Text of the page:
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Tech ObserverNewsPolicyChina pushes new norms to check companies seeking to raise funds on foreign stock markets

China pushes new norms to check companies seeking to raise funds on foreign stock markets

The new tightened rules on overseas listings by Chinese firms will ensure higher scrutiny of companies seeking to raise funds on foreign stock markets

The new tightened rules on overseas listings by Chinese firms will ensure higher scrutiny of companies seeking to raise funds on foreign stock markets

Putting another regulatory framework in action, in a series of new regulations has increased the scrutiny of companies seeking to raise funds on foreign .

The move follows Beijing’s recent crackdown on the digital ecosystem in the country. The new tightened rules on overseas listings by Chinese firms will ensure higher scrutiny of companies seeking to raise funds on foreign stock markets.

China has also stepped up scrutiny of major overseas listings after a controversial New York IPO by ride-hailing giant Didi Chuxing went ahead this year, despite regulatory concerns at home.

In the latest measure to increase oversight, authorities said that companies in industries where foreign investment is banned — due to a ‘negative list’ — will have to seek approval from authorities for an overseas debut.

As per new rules, overseas investors’ total ownership will be capped at 30% while a single investor should hold no more than 10%. The updated list of restrictions on foreign ownership will come into force from January.

Foreign investors are also “not allowed to participate in the operations and management” of the company, a joint statement by the commerce ministry and National Development and Reform Commission said.

The move also comes after authorities proposed that companies seeking foreign IPOs would need to register with the securities regulator.

The listing will be blocked if it could be considered to constitute a threat to national security. Some of China’s biggest firms have listed on US stock markets in search of more developed markets and fresh lines of cash from a massive investor base, but enthusiasm has wavered amid soaring tensions between Beijing and Washington.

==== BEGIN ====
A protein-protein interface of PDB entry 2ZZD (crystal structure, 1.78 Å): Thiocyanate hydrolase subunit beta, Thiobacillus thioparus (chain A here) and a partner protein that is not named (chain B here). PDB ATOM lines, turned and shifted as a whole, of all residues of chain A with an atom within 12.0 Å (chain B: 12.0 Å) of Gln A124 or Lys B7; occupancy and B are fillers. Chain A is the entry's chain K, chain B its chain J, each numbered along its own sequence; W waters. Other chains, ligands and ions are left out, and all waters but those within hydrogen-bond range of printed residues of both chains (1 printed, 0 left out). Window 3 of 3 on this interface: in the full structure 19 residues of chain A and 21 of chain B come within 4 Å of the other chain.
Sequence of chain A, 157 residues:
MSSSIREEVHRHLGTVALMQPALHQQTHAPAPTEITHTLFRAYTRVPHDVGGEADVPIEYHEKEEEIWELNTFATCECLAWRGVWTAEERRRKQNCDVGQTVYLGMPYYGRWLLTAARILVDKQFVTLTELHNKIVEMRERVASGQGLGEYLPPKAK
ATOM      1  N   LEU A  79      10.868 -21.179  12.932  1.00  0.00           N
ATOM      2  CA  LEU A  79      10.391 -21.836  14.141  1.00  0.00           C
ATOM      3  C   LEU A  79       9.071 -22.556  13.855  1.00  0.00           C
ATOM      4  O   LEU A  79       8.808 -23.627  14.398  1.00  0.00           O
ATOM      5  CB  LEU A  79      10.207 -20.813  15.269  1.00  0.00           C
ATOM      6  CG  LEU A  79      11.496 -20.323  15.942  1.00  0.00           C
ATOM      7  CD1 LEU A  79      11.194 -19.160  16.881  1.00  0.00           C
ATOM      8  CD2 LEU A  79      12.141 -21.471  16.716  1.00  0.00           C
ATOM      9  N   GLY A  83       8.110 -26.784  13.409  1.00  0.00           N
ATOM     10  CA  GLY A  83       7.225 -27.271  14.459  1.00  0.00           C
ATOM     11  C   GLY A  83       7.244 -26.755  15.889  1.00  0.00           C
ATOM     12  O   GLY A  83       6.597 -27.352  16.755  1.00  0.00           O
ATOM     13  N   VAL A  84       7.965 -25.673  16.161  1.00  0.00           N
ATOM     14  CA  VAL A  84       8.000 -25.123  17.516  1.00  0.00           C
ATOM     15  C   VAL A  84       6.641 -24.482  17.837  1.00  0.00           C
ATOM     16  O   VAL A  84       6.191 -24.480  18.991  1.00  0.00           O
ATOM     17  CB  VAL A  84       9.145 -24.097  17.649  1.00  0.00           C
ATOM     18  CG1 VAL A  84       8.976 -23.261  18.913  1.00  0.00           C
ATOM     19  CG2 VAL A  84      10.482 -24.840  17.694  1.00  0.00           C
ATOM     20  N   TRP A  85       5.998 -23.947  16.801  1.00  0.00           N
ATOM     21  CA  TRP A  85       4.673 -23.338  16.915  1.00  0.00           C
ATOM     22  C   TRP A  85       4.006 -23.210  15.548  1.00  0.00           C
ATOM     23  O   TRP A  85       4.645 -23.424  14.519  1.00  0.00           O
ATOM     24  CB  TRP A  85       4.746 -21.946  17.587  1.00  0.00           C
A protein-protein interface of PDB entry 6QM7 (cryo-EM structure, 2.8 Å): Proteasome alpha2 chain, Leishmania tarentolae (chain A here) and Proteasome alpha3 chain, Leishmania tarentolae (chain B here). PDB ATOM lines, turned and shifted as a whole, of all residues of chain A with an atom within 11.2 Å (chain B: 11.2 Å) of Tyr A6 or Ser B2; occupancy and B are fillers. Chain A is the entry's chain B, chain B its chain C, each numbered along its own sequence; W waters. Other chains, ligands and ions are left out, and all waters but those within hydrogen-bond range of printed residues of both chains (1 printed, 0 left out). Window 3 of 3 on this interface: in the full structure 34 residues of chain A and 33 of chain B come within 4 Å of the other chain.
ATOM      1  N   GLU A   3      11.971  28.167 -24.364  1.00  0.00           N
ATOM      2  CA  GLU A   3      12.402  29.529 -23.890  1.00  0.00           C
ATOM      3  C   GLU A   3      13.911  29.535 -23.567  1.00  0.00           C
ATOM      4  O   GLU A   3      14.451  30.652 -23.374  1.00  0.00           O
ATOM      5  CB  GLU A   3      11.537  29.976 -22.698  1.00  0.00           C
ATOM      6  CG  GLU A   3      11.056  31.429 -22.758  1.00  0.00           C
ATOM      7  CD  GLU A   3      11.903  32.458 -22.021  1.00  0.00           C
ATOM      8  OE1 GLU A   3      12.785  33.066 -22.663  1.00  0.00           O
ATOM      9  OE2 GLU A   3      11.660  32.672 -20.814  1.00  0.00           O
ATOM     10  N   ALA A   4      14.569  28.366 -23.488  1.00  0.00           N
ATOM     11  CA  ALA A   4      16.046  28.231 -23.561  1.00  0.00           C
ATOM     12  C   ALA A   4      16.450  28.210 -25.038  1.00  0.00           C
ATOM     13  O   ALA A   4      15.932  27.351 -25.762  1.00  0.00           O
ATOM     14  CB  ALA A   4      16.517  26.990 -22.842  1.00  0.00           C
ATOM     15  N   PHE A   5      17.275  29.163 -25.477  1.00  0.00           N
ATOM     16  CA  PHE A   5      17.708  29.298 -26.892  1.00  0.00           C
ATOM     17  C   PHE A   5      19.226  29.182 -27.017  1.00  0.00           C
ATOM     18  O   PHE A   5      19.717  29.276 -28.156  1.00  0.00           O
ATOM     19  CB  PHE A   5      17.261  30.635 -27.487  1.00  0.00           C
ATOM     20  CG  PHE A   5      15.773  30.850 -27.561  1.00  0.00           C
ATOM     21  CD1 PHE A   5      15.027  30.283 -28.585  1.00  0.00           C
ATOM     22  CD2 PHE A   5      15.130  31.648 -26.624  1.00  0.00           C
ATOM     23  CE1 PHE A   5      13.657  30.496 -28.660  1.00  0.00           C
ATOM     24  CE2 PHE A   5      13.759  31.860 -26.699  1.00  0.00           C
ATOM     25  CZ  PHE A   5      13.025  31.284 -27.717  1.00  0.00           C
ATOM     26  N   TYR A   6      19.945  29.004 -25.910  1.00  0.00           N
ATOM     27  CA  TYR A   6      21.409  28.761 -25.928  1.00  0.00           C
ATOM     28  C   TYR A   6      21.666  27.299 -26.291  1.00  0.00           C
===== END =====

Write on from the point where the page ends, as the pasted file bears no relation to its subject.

Beijing has also launched a wide-ranging regulatory crackdown over the last year to curb runaway growth in China’s powerful internet sector and rein in the influence of big businesses.

In the wake of Didi’s New York listing, authorities shocked investors by launching investigations into the company over cybersecurity — before they ordered it be removed from app stores and extended probes into other US-listed Chinese companies.

Didi said this month it would delist from the New York Stock Exchange, shortly after US regulators adopted a rule that would allow them to remove foreign firms.
China’s government has been encouraging companies to list on domestic exchanges instead, to protect information and data heading overseas and develop the country’s capital markets.

The latest regulatory moves stop short of a ban on offshore structures known as variable interest entities (VIE) — structures that allowed tech giants like Alibaba and Tencent to avoid restrictions on foreign investment and listings abroad in recent decades. The rule will, however, not affect companies already listed overseas.

Regulators also earlier suggested that companies with at least a million users undergo a cybersecurity review before going public abroad.

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